This World Heritage-listed area is a deeply incised sandstone tableland covering over 1 million hectares spread across 8 adjacent conservation reserves. The landscapes of this World Heritage area lie inland to the west of Sydney and extend almost 250 kilometres from the edge of the Hunter Valley to the Southern Highlands near Mittagong.
An enormous variety of plants occur here, but eucalypts dominate the landscape: the area is home to 96 species (13% of all eucalypt species). Rare and endangered plants such as the Wollemi pine (Wollemia nobilis) also occur here.
World heritage listing
The Greater Blue Mountains was added to the World Heritage List in 2000 in recognition of its significant natural values. It possesses unique plants and animals that relate an extraordinary story of the evolution of Australia’s distinctive eucalypt vegetation and its associated communities.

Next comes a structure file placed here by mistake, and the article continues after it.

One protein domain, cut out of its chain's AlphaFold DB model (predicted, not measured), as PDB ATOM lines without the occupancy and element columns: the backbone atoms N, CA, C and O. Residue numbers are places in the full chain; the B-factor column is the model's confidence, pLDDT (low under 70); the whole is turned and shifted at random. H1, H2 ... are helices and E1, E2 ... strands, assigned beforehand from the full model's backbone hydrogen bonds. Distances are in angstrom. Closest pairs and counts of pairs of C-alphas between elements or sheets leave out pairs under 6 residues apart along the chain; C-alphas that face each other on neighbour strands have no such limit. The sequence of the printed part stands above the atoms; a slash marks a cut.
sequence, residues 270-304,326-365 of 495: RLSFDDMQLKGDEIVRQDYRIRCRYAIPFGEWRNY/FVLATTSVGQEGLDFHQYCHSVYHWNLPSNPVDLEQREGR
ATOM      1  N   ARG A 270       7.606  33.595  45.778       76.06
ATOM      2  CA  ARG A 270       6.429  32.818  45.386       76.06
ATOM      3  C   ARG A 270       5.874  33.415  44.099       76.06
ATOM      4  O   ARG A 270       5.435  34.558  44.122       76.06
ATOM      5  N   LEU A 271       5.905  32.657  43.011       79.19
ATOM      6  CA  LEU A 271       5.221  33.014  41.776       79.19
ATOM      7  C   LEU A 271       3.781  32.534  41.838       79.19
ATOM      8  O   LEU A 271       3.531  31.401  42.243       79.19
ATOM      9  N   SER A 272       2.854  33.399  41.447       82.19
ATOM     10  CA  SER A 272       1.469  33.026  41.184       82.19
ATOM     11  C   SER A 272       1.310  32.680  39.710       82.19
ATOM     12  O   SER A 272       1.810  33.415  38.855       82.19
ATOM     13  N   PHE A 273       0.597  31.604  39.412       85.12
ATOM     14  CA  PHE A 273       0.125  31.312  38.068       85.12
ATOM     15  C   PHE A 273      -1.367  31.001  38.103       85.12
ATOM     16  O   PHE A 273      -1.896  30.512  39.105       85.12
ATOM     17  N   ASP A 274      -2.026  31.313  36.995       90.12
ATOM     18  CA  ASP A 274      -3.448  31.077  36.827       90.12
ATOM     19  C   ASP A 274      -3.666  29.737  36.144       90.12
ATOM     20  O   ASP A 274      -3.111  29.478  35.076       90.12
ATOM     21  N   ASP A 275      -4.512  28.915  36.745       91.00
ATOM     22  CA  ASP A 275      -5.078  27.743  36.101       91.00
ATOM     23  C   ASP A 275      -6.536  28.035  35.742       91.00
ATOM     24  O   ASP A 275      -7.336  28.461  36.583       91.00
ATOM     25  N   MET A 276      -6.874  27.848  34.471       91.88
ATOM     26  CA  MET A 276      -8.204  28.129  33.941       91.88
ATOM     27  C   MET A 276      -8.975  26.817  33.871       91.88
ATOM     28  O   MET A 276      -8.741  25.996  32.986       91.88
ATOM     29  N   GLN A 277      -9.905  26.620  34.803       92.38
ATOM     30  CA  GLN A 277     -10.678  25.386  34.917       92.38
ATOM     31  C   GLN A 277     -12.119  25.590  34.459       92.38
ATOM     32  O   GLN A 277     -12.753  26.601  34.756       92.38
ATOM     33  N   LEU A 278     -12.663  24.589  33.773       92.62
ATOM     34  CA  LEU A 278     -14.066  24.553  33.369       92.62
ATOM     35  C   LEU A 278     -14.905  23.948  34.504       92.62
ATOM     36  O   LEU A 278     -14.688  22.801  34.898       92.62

The Vegetation, Fire and Climate Change in the Greater Blue Mountains Area booklet outlines a mapping study on plant communities, fire regimes and the impacts of climate changes on plant diversity in this area.
Representatives of New South Wales and Australian Government agencies participate in an intergovernmental management committee. This committee maintains communication between relevant agencies and governments and determines policy directions for this World Heritage area.
The Greater Blue Mountains World Heritage Area Advisory Committee advises on matters relating to the protection, conservation, presentation and management of the Greater Blue Mountains World Heritage Area, helping to fulfil Australia’s obligations under the World Heritage Convention.
The NSW National Parks and Wildlife Service manages the 8 reserves that make up the Greater Blue Mountains World Heritage Area:
|Blue Mountains National Park||Nattai National Park|
|Gardens of Stone National Park||Thirlmere Lakes National Park|
|Jenolan Karst Conservation Reserve||Wollemi National Park|
|Kanangra–Boyd National Park||Yengo National Park|